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Ford’s new truck reflects shifting standards in auto industry

This undated photo provided by Ford shows the company's new 2015 F-150 pickup truck. On Monday, Jan. 13, 2014, Ford unveils a new F-150 built almost entirely out of aluminum.

AP Photo

The vehicle that is vital to the financial health of Ford Motor Co. is getting an extreme makeover – with an all-aluminum body that sheds hundreds of kilograms of weight – as the auto maker and its rivals race to meet new fuel economy standards.

Ford will unveil the next generation of its F-150 pickup truck on Monday at the North American International Auto Show in Detroit, bidding to set a new standard that will keep its vehicle at the forefront of the competition for one of the most profitable segments of the vehicle market.

The new truck represents considerably more than just a typical vehicle redesign, both in the scope of what Ford designers and engineers are changing and how vital the F-Series is to the second-largest Detroit auto maker.

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The F-Series is the best-selling vehicle in both the Canadian and U.S. markets and its sales generate about 20 per cent of Ford's worldwide annual revenue of about $150-billion (U.S.).

"This is a big deal," said Dick Schulz, who heads the automotive materials practice for consulting firm Ducker Worldwide LLC. "They think this solidifies the position of that truck for another 30 years."

It's the first time aluminum has been used to make most of the body of a full-sized pickup truck. That is a weight saving in itself because aluminum is lighter than steel. The new design also permits weight savings elsewhere on the vehicle because other components such as springs and the steel frame that supports the aluminum box can be lighter.

The redesigned truck will be about 318 kilograms lighter than the 2,125-kg weight of the current base model. A lighter vehicle takes less energy to move, so a new, fuel-efficient 2.7-litre engine will be offered.

Max Farley, truck marketing manager of Ford Motor Co. of Canada Ltd., said in an interview that the new F-Series will be the most fuel-efficient yet. Otherwise, though, consumers won't notice a difference between steel and aluminum, he added.

"At the end of the day, the customer is looking for a durable, capable and fuel-efficient vehicle. The material itself isn't as important as those factors."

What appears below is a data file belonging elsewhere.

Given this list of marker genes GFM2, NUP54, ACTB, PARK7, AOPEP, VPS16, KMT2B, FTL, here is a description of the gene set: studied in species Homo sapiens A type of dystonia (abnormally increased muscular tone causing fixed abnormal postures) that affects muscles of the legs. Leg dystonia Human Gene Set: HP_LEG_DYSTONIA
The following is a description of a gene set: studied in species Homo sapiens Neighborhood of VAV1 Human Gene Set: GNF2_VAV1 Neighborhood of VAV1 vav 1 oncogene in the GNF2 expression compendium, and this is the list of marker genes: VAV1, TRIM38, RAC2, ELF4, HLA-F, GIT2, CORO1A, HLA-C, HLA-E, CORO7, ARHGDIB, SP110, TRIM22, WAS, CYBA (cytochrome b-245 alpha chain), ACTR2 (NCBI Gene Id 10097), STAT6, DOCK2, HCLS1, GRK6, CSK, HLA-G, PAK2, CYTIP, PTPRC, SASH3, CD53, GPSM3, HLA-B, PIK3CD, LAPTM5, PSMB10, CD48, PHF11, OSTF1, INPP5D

Ford is also touting a new 360-degree camera system on the vehicle that will help drivers park and drive narrow trails and roads, as well as a remote tailgate that can be lowered and raised with the key fob.

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The new F-Series is likely to be the most important new product to be unveiled at the show, which comes after a strong year of recovery for the U.S. auto market from the depths of the recession that sent Chrysler Group LLC and General Motors Co. into Chapter 11 bankruptcy protection.

U.S. auto sales rose 8 per cent last year to 15.58 million, and are forecast to jump to prerecession levels of about 16 million annually within the next two years.

But looming within sight are new regulations that require auto makers to double the fuel economy of their vehicles from 2011 levels by 2025.

That offers a big opportunity for lighter weight materials makers.

"This is a broad-based change happening in the industry," Klaus Kleinfeld, chief executive officer of Alcoa Inc., said during the aluminum maker's fourth-quarter financial results conference call last Thursday. "It's a real massive change over to lightweighting going on here in high-volume segments."

There were about 6.5 kg of aluminum in body panels in the average North American vehicle in 2012. Alcoa projects that to increased to 25 kg next year and 62 kg by 2025.

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Novelis Inc., another aluminum maker, said last month it will spend $205-million at plants in Oswego, N.Y., and Europe to increase production of the material for the auto industry to 900,000 tons a year, three times what it was in 2012.

Novelis expects global demand for aluminum sheet to grow by more than 30 per cent annually through the end of the decade.

"It's going to put a dent in the steel guys, but this is not something that's going to proliferate all over the world," Mr. Schulz said. "We have a unique thing in America; we make 2.5 million pick-up trucks. Nobody else does.


763,402 – Number of F-Series trucks sold in the U.S. market last year (29.5 per cent of all Ford's U.S. vehicle sales)

122,235 – Number sold in Canada last year (43 per cent of Ford's Canadian sales volume)

42 years – How long the F-Series has been the best-selling vehicle in Canada

32 years – How long it has been the best-selling vehicle in the U.S.

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About the Author
Auto and Steel Industry Reporter

Greg Keenan has covered the automotive and steel industries for The Globe and Mail since 1995. He also writes about broader manufacturing trends. He is a graduate of the University of Toronto and of the University of Western Ontario School of Journalism. More


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